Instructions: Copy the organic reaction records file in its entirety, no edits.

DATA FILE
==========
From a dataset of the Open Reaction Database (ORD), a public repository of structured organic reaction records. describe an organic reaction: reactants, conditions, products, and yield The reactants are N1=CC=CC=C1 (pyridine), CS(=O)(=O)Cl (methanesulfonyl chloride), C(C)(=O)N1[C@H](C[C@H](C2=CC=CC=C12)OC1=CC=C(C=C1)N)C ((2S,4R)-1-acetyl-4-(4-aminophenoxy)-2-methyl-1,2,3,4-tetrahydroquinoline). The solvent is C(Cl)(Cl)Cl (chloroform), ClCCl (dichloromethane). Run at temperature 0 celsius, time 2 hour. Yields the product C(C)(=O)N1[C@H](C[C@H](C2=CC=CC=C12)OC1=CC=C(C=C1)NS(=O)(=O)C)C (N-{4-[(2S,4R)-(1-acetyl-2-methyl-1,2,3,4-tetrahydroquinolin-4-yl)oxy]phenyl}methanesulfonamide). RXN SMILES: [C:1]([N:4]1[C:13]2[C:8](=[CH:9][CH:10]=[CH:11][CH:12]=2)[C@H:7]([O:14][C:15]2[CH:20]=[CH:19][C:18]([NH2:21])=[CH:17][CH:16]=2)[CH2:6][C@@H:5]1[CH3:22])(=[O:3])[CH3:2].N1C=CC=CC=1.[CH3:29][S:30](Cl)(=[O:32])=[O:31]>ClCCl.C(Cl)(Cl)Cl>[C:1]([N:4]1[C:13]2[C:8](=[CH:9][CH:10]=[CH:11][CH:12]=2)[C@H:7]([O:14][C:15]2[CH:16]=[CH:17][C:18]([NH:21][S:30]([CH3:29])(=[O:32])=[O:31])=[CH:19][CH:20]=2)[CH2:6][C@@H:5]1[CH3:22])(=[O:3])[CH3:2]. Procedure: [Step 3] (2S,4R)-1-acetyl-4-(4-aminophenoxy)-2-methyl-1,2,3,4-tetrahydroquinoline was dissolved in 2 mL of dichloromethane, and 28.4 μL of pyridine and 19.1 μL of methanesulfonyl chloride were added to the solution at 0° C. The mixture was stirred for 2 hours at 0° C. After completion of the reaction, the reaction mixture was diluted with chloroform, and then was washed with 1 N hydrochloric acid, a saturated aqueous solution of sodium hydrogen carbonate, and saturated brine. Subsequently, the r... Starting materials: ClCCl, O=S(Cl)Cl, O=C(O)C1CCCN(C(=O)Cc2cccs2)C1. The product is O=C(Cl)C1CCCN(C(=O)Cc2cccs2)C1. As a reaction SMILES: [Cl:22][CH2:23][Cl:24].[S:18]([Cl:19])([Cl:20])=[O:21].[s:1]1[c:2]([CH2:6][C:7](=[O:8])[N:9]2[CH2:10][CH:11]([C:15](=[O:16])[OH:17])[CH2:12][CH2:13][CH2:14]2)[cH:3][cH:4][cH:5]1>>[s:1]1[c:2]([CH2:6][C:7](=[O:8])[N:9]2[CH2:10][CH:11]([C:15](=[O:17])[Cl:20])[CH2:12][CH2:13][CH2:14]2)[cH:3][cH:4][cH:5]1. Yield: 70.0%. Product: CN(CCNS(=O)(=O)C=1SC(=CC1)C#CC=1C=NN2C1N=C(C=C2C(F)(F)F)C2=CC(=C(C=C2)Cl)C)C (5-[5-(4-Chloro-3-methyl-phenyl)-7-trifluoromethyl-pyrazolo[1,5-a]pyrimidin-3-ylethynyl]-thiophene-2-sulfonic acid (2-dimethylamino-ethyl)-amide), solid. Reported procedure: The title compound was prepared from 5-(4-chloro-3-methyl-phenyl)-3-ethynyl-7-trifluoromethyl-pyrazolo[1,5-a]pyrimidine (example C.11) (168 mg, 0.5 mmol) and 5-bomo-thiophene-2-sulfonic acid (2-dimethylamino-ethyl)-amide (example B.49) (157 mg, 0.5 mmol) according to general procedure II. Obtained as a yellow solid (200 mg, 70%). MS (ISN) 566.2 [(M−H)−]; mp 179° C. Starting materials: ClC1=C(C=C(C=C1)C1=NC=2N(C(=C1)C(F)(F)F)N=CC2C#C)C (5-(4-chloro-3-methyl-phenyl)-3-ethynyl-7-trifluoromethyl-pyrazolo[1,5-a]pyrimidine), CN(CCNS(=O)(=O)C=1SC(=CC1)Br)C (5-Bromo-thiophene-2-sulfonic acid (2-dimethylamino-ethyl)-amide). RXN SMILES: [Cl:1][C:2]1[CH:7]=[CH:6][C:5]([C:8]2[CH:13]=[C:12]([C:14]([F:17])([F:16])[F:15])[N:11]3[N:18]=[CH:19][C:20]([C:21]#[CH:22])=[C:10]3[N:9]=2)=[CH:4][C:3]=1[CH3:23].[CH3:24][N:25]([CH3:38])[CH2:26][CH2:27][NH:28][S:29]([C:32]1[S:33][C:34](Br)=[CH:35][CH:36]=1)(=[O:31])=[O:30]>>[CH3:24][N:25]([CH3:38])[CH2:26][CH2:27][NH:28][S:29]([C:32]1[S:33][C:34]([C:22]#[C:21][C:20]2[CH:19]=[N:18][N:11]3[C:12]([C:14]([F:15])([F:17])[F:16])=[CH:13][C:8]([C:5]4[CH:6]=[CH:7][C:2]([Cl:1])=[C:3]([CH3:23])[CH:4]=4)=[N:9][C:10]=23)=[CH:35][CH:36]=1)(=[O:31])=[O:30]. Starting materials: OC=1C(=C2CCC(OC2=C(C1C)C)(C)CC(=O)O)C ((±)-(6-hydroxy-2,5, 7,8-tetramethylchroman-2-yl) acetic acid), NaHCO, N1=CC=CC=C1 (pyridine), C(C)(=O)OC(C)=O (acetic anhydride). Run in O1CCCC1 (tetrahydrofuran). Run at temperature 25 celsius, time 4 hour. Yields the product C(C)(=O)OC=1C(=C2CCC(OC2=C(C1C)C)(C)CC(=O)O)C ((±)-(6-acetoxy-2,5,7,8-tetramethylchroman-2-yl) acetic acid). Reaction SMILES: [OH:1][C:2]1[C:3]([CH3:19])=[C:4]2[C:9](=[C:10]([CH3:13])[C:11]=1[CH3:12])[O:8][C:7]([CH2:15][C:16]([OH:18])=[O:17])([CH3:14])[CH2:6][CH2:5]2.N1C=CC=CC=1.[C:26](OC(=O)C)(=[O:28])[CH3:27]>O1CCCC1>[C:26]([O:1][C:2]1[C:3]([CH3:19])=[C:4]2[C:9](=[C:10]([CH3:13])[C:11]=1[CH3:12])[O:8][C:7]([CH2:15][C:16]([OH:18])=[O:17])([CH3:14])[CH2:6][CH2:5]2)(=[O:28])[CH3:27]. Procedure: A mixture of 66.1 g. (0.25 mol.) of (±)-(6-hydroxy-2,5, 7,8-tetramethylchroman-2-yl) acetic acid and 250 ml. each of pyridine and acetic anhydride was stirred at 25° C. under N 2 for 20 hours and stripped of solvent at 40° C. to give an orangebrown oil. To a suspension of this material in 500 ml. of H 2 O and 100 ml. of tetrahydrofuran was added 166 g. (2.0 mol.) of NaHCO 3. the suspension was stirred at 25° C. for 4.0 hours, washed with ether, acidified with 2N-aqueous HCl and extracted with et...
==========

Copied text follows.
From a dataset of the Open Reaction Database (ORD), a public repository of structured organic reaction records. describe an organic reaction: reactants, conditions, products, and yield The reactants are N1=CC=CC=C1 (pyridine), CS(=O)(=O)Cl (methanesulfonyl chloride), C(C)(=O)N1[C@H](C[C@H](C2=CC=CC=C12)OC1=CC=C(C=C1)N)C ((2S,4R)-1-acetyl-4-(4-aminophenoxy)-2-methyl-1,2,3,4-tetrahydroquinoline). The solvent is C(Cl)(Cl)Cl (chloroform), ClCCl (dichloromethane). Run at temperature 0 celsius, time 2 hour. Yields the product C(C)(=O)N1[C@H](C[C@H](C2=CC=CC=C12)OC1=CC=C(C=C1)NS(=O)(=O)C)C (N-{4-[(2S,4R)-(1-acetyl-2-methyl-1,2,3,4-tetrahydroquinolin-4-yl)oxy]phenyl}methanesulfonamide). RXN SMILES: [C:1]([N:4]1[C:13]2[C:8](=[CH:9][CH:10]=[CH:11][CH:12]=2)[C@H:7]([O:14][C:15]2[CH:20]=[CH:19][C:18]([NH2:21])=[CH:17][CH:16]=2)[CH2:6][C@@H:5]1[CH3:22])(=[O:3])[CH3:2].N1C=CC=CC=1.[CH3:29][S:30](Cl)(=[O:32])=[O:31]>ClCCl.C(Cl)(Cl)Cl>[C:1]([N:4]1[C:13]2[C:8](=[CH:9][CH:10]=[CH:11][CH:12]=2)[C@H:7]([O:14][C:15]2[CH:16]=[CH:17][C:18]([NH:21][S:30]([CH3:29])(=[O:32])=[O:31])=[CH:19][CH:20]=2)[CH2:6][C@@H:5]1[CH3:22])(=[O:3])[CH3:2]. Procedure: [Step 3] (2S,4R)-1-acetyl-4-(4-aminophenoxy)-2-methyl-1,2,3,4-tetrahydroquinoline was dissolved in 2 mL of dichloromethane, and 28.4 μL of pyridine and 19.1 μL of methanesulfonyl chloride were added to the solution at 0° C. The mixture was stirred for 2 hours at 0° C. After completion of the reaction, the reaction mixture was diluted with chloroform, and then was washed with 1 N hydrochloric acid, a saturated aqueous solution of sodium hydrogen carbonate, and saturated brine. Subsequently, the r... Starting materials: ClCCl, O=S(Cl)Cl, O=C(O)C1CCCN(C(=O)Cc2cccs2)C1. The product is O=C(Cl)C1CCCN(C(=O)Cc2cccs2)C1. As a reaction SMILES: [Cl:22][CH2:23][Cl:24].[S:18]([Cl:19])([Cl:20])=[O:21].[s:1]1[c:2]([CH2:6][C:7](=[O:8])[N:9]2[CH2:10][CH:11]([C:15](=[O:16])[OH:17])[CH2:12][CH2:13][CH2:14]2)[cH:3][cH:4][cH:5]1>>[s:1]1[c:2]([CH2:6][C:7](=[O:8])[N:9]2[CH2:10][CH:11]([C:15](=[O:17])[Cl:20])[CH2:12][CH2:13][CH2:14]2)[cH:3][cH:4][cH:5]1. Yield: 70.0%. Product: CN(CCNS(=O)(=O)C=1SC(=CC1)C#CC=1C=NN2C1N=C(C=C2C(F)(F)F)C2=CC(=C(C=C2)Cl)C)C (5-[5-(4-Chloro-3-methyl-phenyl)-7-trifluoromethyl-pyrazolo[1,5-a]pyrimidin-3-ylethynyl]-thiophene-2-sulfonic acid (2-dimethylamino-ethyl)-amide), solid. Reported procedure: The title compound was prepared from 5-(4-chloro-3-methyl-phenyl)-3-ethynyl-7-trifluoromethyl-pyrazolo[1,5-a]pyrimidine (example C.11) (168 mg, 0.5 mmol) and 5-bomo-thiophene-2-sulfonic acid (2-dimethylamino-ethyl)-amide (example B.49) (157 mg, 0.5 mmol) according to general procedure II. Obtained as a yellow solid (200 mg, 70%). MS (ISN) 566.2 [(M−H)−]; mp 179° C. Starting materials: ClC1=C(C=C(C=C1)C1=NC=2N(C(=C1)C(F)(F)F)N=CC2C#C)C (5-(4-chloro-3-methyl-phenyl)-3-ethynyl-7-trifluoromethyl-pyrazolo[1,5-a]pyrimidine), CN(CCNS(=O)(=O)C=1SC(=CC1)Br)C (5-Bromo-thiophene-2-sulfonic acid (2-dimethylamino-ethyl)-amide). RXN SMILES: [Cl:1][C:2]1[CH:7]=[CH:6][C:5]([C:8]2[CH:13]=[C:12]([C:14]([F:17])([F:16])[F:15])[N:11]3[N:18]=[CH:19][C:20]([C:21]#[CH:22])=[C:10]3[N:9]=2)=[CH:4][C:3]=1[CH3:23].[CH3:24][N:25]([CH3:38])[CH2:26][CH2:27][NH:28][S:29]([C:32]1[S:33][C:34](Br)=[CH:35][CH:36]=1)(=[O:31])=[O:30]>>[CH3:24][N:25]([CH3:38])[CH2:26][CH2:27][NH:28][S:29]([C:32]1[S:33][C:34]([C:22]#[C:21][C:20]2[CH:19]=[N:18][N:11]3[C:12]([C:14]([F:15])([F:17])[F:16])=[CH:13][C:8]([C:5]4[CH:6]=[CH:7][C:2]([Cl:1])=[C:3]([CH3:23])[CH:4]=4)=[N:9][C:10]=23)=[CH:35][CH:36]=1)(=[O:31])=[O:30]. Starting materials: OC=1C(=C2CCC(OC2=C(C1C)C)(C)CC(=O)O)C ((±)-(6-hydroxy-2,5, 7,8-tetramethylchroman-2-yl) acetic acid), NaHCO, N1=CC=CC=C1 (pyridine), C(C)(=O)OC(C)=O (acetic anhydride). Run in O1CCCC1 (tetrahydrofuran). Run at temperature 25 celsius, time 4 hour. Yields the product C(C)(=O)OC=1C(=C2CCC(OC2=C(C1C)C)(C)CC(=O)O)C ((±)-(6-acetoxy-2,5,7,8-tetramethylchroman-2-yl) acetic acid). Reaction SMILES: [OH:1][C:2]1[C:3]([CH3:19])=[C:4]2[C:9](=[C:10]([CH3:13])[C:11]=1[CH3:12])[O:8][C:7]([CH2:15][C:16]([OH:18])=[O:17])([CH3:14])[CH2:6][CH2:5]2.N1C=CC=CC=1.[C:26](OC(=O)C)(=[O:28])[CH3:27]>O1CCCC1>[C:26]([O:1][C:2]1[C:3]([CH3:19])=[C:4]2[C:9](=[C:10]([CH3:13])[C:11]=1[CH3:12])[O:8][C:7]([CH2:15][C:16]([OH:18])=[O:17])([CH3:14])[CH2:6][CH2:5]2)(=[O:28])[CH3:27]. Procedure: A mixture of 66.1 g. (0.25 mol.) of (±)-(6-hydroxy-2,5, 7,8-tetramethylchroman-2-yl) acetic acid and 250 ml. each of pyridine and acetic anhydride was stirred at 25° C. under N 2 for 20 hours and stripped of solvent at 40° C. to give an orangebrown oil. To a suspension of this material in 500 ml. of H 2 O and 100 ml. of tetrahydrofuran was added 166 g. (2.0 mol.) of NaHCO 3. the suspension was stirred at 25° C. for 4.0 hours, washed with ether, acidified with 2N-aqueous HCl and extracted with et...